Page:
In another edition of the 2016 Cup Final Rematch Spectacular, the Pittsburgh Penguins (25-14-6, 3rd Metropolitan) come to town to take on the San Jose Sharks (27-13-7, 2nd Pacific) tonight. Both teams are riding high: the Sharks are on a league-leading six-game winning streak, and the Penguins having won ten of their last twelve games.
San Jose has struggled to make up much ground in the suddenly and unpredictably ultra-competitive Pacific division, despite their recent success. The Sharks’ rise through the NHL’s standings has been flanked by the Calgary Flames and Vegas Golden Knights, and all three teams are 8-1-1 in their last ten games. During that stretch, the Knights had a seven-game streak snapped by the Sharks and the Flames have won their last five.
Still, the Sharks are 13-2-2 in their last 17, and the three aforementioned teams have created a lot of space between them and the rank and file of the West; the Anaheim Ducks and their active 11-game losing streak (whee!) sit 13 points behind Vegas, and have dropped out of a playoff position entirely, ceding the two wild card positions to the Central Division Colorado Avalanche and Minnesota Wild.
Pittsburgh’s recent success has offered a similar prize, or lack thereof, as they try in vain to catch Joonas Korpisalo and the Columbus Blue Jackets for second place in the Metropolitan. A 5-2 loss to the Los Angeles Kings on Saturday did not help their case, as the Kings ended Pittsburgh’s league-leading road win streak at six.
Long term, though, the Penguins have much to celebrate. On Dec. 27, general manager and Pepperidge Farm spokesman Jim Rutherford announced a six-year, $30 million Christmas present for top line left winger and live action Beavis impersonator Jake Guentzel. Guentzel wasted no time proving his worth this week: sitting on a six-game point streak during which he’s scored five goals and ten points, Guentzel was named the NHL’s third star of the week. With his career- and season-second hat trick against the Anaheim Ducks on Jan. 11 and the Pens’ only two goals in LA on Saturday, Sidney Crosby’s newest Chris Kunitz surrogate grown in a lab in Cole Harbour may just be worth the $6 million AAV starting next season.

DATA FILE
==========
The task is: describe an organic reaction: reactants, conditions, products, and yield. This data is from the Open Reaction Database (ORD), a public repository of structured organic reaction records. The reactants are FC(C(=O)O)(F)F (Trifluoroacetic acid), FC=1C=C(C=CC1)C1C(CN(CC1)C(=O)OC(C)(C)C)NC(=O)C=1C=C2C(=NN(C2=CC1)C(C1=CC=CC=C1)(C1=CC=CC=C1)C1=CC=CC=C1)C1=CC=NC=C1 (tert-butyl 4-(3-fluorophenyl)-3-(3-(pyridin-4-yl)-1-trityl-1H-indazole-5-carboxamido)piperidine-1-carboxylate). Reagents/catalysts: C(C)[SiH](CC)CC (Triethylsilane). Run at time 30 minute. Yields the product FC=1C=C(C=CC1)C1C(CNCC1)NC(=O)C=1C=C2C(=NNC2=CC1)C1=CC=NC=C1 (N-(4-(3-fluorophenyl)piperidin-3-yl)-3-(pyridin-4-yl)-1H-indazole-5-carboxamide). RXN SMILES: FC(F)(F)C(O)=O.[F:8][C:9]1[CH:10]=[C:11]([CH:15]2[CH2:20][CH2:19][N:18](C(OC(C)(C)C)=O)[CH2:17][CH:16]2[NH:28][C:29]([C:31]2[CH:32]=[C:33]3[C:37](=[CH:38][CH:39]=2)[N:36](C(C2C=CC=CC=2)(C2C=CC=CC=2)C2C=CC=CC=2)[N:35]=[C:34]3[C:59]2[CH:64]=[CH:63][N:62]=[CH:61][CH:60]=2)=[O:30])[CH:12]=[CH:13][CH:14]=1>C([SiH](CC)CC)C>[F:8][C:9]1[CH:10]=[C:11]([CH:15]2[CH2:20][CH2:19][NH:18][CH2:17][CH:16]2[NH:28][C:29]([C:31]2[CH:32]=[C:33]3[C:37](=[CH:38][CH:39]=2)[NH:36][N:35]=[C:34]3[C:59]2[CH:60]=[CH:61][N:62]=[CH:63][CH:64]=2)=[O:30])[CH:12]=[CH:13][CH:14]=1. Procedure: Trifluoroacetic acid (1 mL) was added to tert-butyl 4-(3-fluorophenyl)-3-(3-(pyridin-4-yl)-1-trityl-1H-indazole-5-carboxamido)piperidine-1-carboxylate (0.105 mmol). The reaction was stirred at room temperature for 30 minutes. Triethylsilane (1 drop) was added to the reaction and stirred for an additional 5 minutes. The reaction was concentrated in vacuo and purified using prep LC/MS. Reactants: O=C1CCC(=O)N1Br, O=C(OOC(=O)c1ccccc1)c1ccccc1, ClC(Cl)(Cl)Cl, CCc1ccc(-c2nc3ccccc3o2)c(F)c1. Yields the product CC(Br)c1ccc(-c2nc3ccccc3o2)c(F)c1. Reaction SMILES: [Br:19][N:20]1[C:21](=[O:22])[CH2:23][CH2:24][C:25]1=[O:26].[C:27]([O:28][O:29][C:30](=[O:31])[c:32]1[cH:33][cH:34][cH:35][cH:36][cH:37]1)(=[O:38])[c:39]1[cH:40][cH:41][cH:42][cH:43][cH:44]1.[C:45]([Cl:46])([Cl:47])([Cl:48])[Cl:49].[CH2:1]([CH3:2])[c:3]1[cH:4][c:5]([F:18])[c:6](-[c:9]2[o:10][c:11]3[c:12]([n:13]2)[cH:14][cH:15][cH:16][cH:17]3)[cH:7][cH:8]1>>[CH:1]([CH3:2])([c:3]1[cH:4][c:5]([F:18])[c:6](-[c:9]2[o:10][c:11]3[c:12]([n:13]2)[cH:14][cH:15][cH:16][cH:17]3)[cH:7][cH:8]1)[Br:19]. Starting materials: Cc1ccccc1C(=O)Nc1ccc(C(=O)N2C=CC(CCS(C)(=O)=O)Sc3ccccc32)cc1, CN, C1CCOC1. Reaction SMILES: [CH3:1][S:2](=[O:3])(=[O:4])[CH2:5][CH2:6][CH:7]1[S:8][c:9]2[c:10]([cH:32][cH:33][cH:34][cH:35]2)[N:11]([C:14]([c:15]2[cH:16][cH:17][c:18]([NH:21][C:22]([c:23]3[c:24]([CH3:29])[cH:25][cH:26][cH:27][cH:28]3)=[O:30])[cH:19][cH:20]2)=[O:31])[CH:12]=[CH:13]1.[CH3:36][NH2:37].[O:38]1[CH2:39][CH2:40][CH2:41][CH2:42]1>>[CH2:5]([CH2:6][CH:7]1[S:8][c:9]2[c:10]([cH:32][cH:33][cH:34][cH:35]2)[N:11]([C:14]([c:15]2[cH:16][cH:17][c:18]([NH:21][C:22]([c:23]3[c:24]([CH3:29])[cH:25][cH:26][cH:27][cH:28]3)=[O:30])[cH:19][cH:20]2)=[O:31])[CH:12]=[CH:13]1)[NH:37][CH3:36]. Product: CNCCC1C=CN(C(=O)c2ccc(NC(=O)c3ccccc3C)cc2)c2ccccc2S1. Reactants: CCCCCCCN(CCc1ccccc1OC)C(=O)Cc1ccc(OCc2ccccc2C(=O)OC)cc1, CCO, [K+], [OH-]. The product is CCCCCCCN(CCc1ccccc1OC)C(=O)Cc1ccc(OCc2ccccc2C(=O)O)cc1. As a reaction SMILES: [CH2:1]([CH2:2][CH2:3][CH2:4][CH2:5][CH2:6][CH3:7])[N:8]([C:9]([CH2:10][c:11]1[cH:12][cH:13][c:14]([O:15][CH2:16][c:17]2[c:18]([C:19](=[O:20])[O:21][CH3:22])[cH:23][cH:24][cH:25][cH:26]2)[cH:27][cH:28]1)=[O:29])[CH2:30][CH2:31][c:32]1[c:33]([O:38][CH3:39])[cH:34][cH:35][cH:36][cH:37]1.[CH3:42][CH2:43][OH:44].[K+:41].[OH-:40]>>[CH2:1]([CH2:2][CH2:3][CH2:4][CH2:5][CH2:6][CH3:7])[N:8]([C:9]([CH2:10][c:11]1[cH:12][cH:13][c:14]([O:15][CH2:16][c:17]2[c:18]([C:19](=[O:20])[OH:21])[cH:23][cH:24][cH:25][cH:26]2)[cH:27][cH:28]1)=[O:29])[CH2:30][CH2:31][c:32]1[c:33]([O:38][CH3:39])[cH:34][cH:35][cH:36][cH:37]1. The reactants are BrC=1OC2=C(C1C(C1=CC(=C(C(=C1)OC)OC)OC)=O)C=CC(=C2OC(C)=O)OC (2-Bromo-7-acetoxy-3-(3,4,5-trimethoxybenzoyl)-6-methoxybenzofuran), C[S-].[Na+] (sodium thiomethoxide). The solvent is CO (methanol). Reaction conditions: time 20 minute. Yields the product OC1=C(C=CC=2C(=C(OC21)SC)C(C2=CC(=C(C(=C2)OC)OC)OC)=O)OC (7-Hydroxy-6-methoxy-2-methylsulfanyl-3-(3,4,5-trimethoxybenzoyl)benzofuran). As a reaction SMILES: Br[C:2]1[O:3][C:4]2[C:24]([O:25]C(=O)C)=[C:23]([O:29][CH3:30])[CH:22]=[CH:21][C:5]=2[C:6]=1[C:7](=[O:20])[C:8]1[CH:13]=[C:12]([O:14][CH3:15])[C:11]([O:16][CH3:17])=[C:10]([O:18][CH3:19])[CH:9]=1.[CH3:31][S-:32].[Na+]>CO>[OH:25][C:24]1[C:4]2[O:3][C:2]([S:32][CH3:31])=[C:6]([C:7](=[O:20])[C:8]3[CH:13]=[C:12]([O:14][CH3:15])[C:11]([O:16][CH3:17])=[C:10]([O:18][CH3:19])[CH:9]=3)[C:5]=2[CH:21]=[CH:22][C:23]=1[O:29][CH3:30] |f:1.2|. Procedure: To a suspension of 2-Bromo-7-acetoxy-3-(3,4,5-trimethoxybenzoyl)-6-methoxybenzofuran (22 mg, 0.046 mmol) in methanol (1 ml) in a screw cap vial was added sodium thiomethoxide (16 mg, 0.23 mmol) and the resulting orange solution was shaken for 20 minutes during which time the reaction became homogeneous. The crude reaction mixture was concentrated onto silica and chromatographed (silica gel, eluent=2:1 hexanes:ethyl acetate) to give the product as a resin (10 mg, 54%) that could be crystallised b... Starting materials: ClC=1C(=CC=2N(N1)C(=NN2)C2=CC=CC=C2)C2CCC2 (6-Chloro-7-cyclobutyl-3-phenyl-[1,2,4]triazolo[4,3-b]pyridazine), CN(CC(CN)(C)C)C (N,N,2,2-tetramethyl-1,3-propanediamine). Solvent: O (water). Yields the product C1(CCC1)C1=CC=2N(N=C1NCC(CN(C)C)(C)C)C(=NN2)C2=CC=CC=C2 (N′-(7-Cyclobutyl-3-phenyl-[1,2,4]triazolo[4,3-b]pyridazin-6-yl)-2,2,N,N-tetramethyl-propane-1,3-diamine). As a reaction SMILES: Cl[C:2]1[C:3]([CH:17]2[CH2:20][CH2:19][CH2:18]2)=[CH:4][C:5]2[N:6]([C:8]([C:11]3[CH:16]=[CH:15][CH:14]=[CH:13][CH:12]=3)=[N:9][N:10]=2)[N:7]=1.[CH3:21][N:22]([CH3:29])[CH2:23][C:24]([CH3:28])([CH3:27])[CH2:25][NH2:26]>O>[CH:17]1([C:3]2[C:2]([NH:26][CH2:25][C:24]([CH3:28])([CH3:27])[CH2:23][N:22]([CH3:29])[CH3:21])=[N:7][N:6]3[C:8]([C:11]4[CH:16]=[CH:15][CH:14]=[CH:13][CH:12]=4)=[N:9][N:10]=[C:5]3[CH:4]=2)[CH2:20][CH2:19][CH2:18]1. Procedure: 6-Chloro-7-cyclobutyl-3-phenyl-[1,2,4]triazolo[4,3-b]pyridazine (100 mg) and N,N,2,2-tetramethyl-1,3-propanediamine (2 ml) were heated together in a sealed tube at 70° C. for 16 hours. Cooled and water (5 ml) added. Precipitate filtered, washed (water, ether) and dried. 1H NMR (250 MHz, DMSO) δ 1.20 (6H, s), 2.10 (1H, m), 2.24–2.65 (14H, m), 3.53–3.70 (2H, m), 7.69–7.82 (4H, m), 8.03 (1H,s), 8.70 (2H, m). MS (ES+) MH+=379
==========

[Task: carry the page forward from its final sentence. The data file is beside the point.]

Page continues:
Not one to be satisfied with small moves, Rutherford continued to solidify his team’s future into January, locking up backup goaltender Casey DeSmith to a three-year, $3.75 million contract on Friday. DeSmith showed his gratitude by allowing four goals on 24 shots in LA the next day, but the question of whether he or Tristan Jarry will serve as the backup to Matt Murray for the rest of the season seems to have been answered.
Back in San Jose, Martin Jones made 27 saves to hold the Ottawa Senators to one goal in a 4-1 win at home on Saturday. While Erik Karlsson’s recent historic assist streak was impressive, he has now gone two straight games without so much as a single point, so he’s a bum, now. We should probably expect Jones to start tonight, allowing Aaron Dell to face the much weaker (though not that weak lately, as long as nobody watched that Calgary game (who am I kidding, of course nobody watched that Calgary game)) Arizona Coyotes tomorrow.
The Sharks and Penguins have not met since playing two games in ten days last January. The Penguins laughed last, winning a 5-2 contest in Pittsburgh on the back of a 40-save performance from Murray and a hat trick from Evgeni Malkin. It stood as the third straight win for a Penguins club that was just getting going after losing a 2-1 decision in San Jose the previous week. Malkin is well primed to be a thorn in the Sharks’ collective side tonight as well: he has two goals and ten points in a six-game point streak, and is just four assists shy of 600 in his career.